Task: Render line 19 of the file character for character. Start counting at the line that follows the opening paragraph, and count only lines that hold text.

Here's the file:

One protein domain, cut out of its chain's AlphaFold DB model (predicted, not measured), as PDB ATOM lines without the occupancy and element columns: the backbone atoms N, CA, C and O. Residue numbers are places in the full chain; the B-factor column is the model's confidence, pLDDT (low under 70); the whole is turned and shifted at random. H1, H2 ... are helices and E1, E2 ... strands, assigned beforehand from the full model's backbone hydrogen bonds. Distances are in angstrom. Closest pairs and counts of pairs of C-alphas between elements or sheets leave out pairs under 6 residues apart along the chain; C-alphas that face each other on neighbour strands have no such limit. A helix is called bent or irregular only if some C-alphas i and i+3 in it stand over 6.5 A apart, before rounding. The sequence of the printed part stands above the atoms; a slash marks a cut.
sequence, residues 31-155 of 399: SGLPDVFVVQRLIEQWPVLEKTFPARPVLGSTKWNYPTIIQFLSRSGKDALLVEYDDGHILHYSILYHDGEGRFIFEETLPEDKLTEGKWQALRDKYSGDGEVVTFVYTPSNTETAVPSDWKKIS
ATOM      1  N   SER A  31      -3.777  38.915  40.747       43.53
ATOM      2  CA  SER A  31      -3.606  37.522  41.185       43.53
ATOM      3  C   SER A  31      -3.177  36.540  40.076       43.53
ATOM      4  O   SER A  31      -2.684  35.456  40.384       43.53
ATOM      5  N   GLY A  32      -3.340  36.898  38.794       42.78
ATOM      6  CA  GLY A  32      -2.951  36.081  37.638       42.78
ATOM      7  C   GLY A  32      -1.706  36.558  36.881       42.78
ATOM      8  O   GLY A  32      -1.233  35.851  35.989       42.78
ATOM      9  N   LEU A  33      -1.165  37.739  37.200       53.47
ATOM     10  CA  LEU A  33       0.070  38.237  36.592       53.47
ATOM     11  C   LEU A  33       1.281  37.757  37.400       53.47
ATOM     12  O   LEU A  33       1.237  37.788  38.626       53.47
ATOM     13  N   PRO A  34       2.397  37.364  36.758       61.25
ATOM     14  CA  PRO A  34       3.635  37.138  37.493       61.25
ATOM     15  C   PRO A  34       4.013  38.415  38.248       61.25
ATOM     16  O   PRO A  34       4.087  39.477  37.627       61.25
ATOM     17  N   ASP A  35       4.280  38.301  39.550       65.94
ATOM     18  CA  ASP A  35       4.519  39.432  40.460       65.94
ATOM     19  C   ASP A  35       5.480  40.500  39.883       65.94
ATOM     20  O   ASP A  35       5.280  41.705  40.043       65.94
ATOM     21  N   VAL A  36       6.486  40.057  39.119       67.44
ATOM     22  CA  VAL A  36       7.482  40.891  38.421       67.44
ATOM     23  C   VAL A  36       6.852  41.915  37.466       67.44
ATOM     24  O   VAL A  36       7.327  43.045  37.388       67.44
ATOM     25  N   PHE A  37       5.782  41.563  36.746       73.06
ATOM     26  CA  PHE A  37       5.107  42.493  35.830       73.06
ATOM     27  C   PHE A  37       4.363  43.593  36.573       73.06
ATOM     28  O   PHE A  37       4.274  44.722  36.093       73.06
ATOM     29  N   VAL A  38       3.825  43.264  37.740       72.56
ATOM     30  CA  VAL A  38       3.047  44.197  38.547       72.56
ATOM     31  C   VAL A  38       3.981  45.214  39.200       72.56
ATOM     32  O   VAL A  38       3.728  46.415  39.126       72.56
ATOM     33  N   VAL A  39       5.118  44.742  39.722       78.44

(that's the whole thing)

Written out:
ATOM     18  CA  ASP A  35       4.519  39.432  40.460       65.94